The aggressive and violent response to community service delivery
protests by the police have their echo and reverberation in this
This represents a bloodstain on the new South Africa.
This represents a failure of leadership. It is a failure of
leadership from government: its ministers of labour and minerals
resources who have been absent during this entire episode; its minister
of police who maintains this is not political but a mere labour dispute
and defends the action of the police; a failure of the president who can
only issue platitudes in the face of this crisis and not mobilise the
government and its tremendous resources to immediately address the
concerns of the mineworkers and now their bereaved family members.
It has been a failure and betrayal of the Lonmin mine management that
refused to follow through on undertakings to union leaders to meet the
workers and address their grievances. The management summersaults
between agreeing to negotiate with workers and then reneges saying they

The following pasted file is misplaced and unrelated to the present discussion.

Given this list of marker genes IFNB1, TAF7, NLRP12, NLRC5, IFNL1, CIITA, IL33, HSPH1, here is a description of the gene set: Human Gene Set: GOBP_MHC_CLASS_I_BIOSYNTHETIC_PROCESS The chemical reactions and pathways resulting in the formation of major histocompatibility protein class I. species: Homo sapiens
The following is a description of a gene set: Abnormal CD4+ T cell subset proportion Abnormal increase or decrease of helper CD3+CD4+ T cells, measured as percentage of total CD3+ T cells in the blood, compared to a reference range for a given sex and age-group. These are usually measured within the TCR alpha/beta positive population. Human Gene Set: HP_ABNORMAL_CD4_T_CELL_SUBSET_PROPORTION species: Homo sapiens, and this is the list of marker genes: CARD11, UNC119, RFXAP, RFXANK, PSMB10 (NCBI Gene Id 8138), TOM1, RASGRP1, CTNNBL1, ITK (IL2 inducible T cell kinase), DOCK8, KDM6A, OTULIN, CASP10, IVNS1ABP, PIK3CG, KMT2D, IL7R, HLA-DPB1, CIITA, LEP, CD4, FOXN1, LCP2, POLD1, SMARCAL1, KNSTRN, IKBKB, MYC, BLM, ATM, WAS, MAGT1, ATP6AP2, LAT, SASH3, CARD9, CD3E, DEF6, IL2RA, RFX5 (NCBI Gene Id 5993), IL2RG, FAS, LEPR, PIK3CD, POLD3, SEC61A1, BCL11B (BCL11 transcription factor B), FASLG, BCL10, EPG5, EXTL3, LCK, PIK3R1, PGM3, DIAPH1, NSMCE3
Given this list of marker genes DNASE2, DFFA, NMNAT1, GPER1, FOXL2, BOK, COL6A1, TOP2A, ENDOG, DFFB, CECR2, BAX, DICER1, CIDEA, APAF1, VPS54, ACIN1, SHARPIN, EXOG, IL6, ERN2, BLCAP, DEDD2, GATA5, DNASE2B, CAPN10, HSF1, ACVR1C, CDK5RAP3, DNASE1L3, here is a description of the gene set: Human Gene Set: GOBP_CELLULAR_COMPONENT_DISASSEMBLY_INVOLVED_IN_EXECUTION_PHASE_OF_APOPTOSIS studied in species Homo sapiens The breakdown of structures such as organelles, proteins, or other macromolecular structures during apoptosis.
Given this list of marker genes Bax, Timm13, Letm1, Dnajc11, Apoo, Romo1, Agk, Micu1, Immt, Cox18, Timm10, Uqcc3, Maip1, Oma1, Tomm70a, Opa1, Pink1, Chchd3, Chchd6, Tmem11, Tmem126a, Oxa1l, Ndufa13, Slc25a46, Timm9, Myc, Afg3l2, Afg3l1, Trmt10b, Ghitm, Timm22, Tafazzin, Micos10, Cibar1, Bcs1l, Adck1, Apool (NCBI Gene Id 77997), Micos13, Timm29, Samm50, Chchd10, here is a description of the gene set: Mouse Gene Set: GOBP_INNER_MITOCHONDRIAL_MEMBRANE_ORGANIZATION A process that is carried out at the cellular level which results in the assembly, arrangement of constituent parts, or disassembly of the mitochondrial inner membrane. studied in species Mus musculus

have an existing two-year agreement with National Union of Mineworkers
It is unfortunately also a failure of the union leadership. In the
first instance of the NUM, which regards any opposition to their
leadership as criminal and asserts that such opposition must necessarily
be a creation of the Chamber of Mines. This is obviously not true.
It is also a failure of the leadership of Association of Mining and
Construction Union (AMCU), which acts opportunistically in an effort to
recruit disgruntled NUM members, mobilises workers on unrealistic
demands and fails to condemn the violence of its members.
The level of violence at our mines demonstrates the deep divisions
within and polarisation of South African society. Mineworkers are
employed in extreme conditions of poverty, often living in squalor in
squatter camps without basic services.
The mineworkers are often employed through labour brokers and informally without decent work conditions.
The “wildcat strike” (like other similar strikes on the mines) that
set off the events leading to the slaughter is a response to the
structural violence of South Africa's system of mining. However, it is
also a response to something else, which we dare not ignore.
Enriched mineowners with the experience of co-option see an
opportunity of driving a wedge between “reasonable” union leaders and
the workers. They entice the unions into sweetheart relations dividing
them from the worker rank-and-files.
The anger at the mines is a deep-seated anger at mine management,
which is progressively being directed at the compliance and failure of
their union leadership to defend and represent worker interests.